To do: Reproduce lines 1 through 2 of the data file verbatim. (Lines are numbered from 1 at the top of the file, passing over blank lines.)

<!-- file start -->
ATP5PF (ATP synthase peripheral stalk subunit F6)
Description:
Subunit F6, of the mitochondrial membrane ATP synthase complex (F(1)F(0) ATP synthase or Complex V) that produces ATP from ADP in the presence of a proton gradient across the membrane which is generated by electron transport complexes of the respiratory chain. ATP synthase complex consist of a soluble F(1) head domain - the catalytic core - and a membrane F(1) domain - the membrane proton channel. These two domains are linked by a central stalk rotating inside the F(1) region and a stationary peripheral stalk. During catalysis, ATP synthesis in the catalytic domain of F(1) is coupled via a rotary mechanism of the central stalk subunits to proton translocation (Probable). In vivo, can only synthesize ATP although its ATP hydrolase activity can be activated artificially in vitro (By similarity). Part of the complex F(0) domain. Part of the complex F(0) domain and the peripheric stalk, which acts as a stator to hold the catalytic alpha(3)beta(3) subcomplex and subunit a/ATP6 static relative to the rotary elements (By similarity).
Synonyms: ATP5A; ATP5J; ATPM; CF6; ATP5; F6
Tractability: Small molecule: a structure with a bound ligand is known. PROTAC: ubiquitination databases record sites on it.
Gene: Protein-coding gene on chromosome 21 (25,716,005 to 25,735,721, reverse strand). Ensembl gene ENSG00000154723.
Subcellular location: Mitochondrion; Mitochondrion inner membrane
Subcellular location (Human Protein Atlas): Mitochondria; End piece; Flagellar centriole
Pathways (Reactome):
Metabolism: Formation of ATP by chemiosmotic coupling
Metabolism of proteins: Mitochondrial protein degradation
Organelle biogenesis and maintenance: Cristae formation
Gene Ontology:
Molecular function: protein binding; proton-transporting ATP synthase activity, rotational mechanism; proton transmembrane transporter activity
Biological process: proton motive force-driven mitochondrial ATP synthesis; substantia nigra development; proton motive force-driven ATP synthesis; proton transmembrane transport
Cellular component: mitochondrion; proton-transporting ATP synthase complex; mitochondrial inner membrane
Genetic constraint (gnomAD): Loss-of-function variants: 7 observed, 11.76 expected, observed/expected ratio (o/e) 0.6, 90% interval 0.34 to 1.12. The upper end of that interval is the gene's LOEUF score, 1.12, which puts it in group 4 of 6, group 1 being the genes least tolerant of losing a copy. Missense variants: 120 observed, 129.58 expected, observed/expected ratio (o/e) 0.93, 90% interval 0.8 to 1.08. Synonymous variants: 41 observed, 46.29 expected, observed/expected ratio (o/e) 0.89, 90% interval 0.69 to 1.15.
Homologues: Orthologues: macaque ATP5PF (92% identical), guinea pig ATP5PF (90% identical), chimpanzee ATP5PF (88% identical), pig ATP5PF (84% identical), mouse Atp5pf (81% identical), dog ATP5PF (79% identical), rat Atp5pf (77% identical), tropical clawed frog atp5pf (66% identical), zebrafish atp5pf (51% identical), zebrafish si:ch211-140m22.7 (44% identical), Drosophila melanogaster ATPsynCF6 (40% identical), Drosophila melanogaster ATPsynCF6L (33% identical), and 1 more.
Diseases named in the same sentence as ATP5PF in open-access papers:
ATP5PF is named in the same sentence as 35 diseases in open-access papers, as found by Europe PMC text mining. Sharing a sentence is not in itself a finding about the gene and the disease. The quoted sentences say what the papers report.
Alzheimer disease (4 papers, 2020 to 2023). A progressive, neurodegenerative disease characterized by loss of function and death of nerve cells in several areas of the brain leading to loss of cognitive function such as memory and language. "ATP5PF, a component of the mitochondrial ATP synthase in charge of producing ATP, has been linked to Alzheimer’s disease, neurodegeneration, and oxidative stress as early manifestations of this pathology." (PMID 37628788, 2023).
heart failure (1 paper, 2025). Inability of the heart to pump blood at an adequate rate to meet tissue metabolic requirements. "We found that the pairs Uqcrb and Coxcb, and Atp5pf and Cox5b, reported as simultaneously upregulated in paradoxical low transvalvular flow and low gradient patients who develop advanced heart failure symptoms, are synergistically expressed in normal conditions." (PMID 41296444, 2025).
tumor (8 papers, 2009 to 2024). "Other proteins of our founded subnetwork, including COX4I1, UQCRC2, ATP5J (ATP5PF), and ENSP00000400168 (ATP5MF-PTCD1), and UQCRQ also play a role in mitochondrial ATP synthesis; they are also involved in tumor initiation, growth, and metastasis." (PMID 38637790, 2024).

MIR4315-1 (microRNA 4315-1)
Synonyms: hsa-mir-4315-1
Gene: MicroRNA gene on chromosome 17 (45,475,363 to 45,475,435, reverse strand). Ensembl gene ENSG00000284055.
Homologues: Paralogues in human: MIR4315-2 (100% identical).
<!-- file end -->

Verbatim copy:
ATP5PF (ATP synthase peripheral stalk subunit F6)
Description: